anonymous
  • anonymous
Okay I cant get it.. Find the displacement and the distance traveled. r= e^t i + e^-t j +(2^1/2)t k over 0<=t<=ln3
Mathematics
  • Stacey Warren - Expert brainly.com
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SOLVED
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katieb
  • katieb
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anonymous
  • anonymous
displacement is vector formed be integrating the i, j, and k components separately and the distance traveled is the integral of the magnitude.
anonymous
  • anonymous
so displacement s should =
anonymous
  • anonymous
or would you just evaluate r from 0 to ln3 for displacement then the integral of the v would be distance

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anonymous
  • anonymous
o wait sorry i thought r was velocity for a second r itself is displacement and the ittegral of the magnitude of v is distance traveled
anonymous
  • anonymous
where v =(dr1/dt, dr2/dt, dr3/dt)
anonymous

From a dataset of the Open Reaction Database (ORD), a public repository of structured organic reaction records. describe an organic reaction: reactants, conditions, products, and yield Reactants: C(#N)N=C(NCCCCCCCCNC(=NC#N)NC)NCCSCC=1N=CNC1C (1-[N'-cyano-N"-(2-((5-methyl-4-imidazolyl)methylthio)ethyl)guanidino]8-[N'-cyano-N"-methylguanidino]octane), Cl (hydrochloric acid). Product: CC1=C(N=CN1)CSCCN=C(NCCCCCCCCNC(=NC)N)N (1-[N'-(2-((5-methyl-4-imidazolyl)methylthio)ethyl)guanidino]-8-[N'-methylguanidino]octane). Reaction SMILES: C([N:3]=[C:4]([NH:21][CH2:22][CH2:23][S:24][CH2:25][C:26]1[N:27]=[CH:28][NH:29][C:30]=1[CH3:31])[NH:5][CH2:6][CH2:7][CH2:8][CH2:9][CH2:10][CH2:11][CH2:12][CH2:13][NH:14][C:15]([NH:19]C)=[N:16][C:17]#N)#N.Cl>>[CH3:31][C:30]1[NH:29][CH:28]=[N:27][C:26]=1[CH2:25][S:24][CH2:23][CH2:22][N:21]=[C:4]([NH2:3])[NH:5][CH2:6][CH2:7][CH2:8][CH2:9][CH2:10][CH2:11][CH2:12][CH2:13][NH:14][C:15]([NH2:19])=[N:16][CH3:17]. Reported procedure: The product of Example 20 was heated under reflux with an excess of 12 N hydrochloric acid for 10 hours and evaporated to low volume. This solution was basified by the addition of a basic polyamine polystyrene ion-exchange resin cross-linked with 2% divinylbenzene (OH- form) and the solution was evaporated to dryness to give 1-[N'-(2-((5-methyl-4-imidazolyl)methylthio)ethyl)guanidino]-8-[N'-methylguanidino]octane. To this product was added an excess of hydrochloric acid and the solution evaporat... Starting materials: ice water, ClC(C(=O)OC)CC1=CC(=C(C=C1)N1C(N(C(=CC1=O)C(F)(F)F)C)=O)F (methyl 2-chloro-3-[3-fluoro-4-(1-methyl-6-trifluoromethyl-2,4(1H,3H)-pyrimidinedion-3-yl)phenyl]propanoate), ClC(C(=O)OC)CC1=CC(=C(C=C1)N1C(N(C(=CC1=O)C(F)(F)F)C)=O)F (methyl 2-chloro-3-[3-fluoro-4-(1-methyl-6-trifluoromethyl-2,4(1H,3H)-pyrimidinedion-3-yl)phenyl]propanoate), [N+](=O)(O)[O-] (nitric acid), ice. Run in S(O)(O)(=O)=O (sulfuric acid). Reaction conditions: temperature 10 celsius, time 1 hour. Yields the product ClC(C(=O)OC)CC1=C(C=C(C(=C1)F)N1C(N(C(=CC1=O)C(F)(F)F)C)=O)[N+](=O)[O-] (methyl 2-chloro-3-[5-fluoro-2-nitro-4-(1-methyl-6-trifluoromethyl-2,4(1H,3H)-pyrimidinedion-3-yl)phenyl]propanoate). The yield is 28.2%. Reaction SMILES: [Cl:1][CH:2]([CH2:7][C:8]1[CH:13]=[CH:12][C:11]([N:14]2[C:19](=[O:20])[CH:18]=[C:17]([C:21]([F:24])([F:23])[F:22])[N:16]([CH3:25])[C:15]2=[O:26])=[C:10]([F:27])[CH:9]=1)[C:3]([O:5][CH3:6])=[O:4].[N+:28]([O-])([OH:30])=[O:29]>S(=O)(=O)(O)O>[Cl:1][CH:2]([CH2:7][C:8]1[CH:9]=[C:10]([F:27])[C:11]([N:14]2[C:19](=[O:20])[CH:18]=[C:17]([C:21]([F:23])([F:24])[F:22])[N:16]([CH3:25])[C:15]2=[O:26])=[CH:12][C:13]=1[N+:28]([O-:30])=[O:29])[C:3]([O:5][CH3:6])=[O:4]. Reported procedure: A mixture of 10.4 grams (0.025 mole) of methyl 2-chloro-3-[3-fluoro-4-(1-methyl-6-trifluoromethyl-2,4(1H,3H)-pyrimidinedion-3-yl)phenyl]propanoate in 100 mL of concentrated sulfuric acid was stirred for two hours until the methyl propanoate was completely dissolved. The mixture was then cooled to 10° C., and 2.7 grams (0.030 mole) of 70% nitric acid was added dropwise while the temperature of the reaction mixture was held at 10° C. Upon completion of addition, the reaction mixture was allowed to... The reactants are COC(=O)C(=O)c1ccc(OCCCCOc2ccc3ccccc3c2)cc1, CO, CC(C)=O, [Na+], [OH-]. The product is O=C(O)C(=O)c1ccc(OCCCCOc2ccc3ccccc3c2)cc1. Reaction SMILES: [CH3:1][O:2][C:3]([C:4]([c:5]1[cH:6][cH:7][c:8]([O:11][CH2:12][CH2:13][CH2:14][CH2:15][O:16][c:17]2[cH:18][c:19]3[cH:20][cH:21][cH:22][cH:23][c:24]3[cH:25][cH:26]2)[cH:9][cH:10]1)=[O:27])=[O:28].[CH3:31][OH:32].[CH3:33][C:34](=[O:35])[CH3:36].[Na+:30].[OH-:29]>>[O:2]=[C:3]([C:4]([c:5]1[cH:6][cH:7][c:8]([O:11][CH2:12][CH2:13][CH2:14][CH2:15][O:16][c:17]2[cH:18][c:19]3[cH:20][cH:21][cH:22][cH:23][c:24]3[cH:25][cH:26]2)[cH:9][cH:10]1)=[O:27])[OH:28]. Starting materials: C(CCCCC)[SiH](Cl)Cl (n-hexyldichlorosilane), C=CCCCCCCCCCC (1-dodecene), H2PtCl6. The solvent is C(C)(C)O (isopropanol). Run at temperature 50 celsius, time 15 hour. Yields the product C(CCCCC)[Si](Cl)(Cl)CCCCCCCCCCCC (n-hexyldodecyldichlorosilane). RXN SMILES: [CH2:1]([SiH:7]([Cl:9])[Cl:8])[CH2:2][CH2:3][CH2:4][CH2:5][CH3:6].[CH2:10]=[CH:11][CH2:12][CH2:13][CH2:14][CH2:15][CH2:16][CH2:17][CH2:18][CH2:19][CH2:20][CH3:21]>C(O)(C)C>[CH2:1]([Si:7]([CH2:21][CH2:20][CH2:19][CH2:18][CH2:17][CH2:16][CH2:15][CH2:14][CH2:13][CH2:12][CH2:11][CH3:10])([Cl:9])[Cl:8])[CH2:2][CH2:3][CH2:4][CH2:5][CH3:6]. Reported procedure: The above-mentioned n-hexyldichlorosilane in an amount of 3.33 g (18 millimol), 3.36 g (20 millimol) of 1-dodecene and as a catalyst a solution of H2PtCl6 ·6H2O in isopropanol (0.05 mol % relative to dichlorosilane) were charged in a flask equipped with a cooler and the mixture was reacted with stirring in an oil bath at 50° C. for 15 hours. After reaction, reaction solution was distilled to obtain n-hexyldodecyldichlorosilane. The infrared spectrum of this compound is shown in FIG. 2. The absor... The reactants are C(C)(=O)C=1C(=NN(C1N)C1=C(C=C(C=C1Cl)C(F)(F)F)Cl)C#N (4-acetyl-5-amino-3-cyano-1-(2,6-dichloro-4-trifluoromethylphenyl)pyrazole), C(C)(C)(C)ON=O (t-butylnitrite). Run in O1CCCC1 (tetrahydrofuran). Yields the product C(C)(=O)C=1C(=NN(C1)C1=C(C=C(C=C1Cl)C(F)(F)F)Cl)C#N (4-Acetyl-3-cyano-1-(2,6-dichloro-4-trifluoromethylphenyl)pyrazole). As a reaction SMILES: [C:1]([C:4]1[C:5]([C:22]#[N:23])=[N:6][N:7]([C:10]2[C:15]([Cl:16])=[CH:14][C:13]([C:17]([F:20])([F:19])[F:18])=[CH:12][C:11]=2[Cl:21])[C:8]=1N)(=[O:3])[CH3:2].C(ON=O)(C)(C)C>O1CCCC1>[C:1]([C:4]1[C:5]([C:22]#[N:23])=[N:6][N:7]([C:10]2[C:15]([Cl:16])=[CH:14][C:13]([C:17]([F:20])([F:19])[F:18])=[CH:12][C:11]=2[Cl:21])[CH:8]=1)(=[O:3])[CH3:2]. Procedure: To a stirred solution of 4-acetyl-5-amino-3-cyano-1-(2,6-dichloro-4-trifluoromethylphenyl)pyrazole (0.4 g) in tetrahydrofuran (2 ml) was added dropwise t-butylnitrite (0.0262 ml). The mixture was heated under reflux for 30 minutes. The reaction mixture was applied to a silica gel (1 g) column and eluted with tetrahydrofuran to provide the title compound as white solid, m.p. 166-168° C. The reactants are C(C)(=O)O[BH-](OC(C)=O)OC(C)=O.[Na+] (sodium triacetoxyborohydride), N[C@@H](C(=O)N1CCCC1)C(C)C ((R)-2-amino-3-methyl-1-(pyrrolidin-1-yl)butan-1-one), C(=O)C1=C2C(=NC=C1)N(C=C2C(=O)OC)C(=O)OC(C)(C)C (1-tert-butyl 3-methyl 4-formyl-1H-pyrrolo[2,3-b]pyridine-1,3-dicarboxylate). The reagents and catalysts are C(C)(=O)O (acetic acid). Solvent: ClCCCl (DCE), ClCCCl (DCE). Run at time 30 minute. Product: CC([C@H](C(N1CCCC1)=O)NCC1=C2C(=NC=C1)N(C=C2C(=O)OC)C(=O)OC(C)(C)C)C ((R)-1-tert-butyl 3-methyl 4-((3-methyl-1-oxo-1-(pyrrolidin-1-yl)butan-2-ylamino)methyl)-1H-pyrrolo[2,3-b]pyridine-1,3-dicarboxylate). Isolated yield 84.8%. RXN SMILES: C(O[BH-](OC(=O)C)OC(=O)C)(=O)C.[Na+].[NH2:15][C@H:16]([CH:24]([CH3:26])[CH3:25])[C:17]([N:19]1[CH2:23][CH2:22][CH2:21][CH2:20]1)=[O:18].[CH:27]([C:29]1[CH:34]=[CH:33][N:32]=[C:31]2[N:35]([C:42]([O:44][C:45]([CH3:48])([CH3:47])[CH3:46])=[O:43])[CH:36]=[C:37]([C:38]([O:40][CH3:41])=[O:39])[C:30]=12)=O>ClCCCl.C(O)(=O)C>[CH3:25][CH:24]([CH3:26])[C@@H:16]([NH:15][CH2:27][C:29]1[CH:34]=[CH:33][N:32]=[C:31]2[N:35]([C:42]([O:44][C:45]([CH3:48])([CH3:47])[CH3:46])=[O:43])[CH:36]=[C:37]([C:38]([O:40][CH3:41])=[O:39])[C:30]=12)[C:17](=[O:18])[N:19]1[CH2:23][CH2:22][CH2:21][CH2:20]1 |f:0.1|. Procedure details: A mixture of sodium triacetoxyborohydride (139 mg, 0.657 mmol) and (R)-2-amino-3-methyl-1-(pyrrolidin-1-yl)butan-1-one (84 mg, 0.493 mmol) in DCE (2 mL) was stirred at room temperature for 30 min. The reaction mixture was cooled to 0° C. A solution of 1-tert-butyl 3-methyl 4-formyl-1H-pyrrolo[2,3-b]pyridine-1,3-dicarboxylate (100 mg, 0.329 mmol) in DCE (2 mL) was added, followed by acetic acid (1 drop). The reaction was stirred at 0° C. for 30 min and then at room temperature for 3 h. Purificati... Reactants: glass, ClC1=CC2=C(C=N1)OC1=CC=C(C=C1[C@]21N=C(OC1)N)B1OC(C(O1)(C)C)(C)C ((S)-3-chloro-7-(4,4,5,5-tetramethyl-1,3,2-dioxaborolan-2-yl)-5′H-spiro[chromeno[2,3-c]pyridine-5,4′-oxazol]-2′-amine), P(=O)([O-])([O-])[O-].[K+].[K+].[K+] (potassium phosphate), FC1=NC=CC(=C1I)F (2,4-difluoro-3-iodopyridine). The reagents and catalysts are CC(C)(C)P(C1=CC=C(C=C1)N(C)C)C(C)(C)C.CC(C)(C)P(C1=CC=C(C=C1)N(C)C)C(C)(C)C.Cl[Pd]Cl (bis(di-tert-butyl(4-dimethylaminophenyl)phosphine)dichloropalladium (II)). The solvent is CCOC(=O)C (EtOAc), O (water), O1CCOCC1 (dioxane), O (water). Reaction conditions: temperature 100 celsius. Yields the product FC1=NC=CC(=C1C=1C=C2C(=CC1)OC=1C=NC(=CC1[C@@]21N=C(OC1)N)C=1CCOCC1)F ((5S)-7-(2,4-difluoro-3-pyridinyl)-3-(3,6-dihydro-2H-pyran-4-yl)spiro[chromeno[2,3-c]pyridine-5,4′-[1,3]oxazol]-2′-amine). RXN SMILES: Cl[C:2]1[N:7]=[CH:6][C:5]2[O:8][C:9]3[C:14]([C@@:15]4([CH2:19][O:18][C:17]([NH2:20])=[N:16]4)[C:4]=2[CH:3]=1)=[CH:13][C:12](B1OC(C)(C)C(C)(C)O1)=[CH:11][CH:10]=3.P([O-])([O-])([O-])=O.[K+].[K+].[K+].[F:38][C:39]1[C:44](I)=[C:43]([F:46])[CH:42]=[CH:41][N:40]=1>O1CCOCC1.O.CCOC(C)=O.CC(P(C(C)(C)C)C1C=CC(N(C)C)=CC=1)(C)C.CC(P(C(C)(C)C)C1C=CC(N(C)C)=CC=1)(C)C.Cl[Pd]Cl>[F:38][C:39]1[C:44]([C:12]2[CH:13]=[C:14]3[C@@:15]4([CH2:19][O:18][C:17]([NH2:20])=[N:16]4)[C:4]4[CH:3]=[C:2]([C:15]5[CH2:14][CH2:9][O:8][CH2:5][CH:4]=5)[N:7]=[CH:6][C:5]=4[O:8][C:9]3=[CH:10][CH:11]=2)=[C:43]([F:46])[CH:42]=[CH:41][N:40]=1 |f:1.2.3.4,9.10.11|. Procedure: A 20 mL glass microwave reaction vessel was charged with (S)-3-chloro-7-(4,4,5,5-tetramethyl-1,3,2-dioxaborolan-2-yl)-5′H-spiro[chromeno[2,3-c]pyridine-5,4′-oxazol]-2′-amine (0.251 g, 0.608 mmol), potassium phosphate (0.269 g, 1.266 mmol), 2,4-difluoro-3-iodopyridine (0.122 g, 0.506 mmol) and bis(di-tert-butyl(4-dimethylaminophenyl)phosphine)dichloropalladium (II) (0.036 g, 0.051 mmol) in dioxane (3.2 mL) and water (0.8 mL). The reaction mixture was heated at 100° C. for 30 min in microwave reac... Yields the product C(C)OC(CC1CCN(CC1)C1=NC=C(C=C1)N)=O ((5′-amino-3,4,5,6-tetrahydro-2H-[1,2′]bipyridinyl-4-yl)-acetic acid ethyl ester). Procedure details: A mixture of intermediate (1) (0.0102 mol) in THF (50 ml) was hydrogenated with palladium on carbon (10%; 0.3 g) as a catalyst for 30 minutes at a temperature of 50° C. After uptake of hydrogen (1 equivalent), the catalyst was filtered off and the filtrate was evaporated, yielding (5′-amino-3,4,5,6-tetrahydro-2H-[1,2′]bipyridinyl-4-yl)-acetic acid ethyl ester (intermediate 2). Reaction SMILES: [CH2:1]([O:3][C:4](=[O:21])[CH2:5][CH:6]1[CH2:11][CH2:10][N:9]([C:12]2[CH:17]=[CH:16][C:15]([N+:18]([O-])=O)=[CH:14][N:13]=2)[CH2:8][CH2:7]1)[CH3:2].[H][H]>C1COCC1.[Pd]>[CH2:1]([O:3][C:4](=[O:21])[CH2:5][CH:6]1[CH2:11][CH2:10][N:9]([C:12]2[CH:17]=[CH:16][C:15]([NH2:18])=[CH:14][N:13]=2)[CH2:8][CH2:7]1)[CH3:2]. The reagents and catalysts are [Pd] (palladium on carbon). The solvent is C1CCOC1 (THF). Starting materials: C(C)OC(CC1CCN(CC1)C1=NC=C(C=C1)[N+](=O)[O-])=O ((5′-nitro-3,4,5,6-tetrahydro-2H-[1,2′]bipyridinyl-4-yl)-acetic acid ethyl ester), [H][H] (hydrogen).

• anonymous
yeah thats what I was thinking so it just needs to be evaluated. and take the derivitive of r to get v and take the magnitude of that for the distance correct
anonymous
  • anonymous
yes
anonymous
  • anonymous
but you have to find the integral of the magnitude of v not just the magnitude itself
anonymous
  • anonymous
and i assume you know this but jsut in case magnitude is the positive square root of the sum of each component squared
anonymous
  • anonymous
ok so i took the sqrt of each component squared after taking dy/dx of r. I then end up with sqrt((e^t)^2+(-e^(-t))^2+sqrt(2)^2) as the magnitude. So from there I must take the integral of this. It seems like the magnitude must not be correct because its a difficult integration
anonymous
  • anonymous
you might be required to use numerical integration

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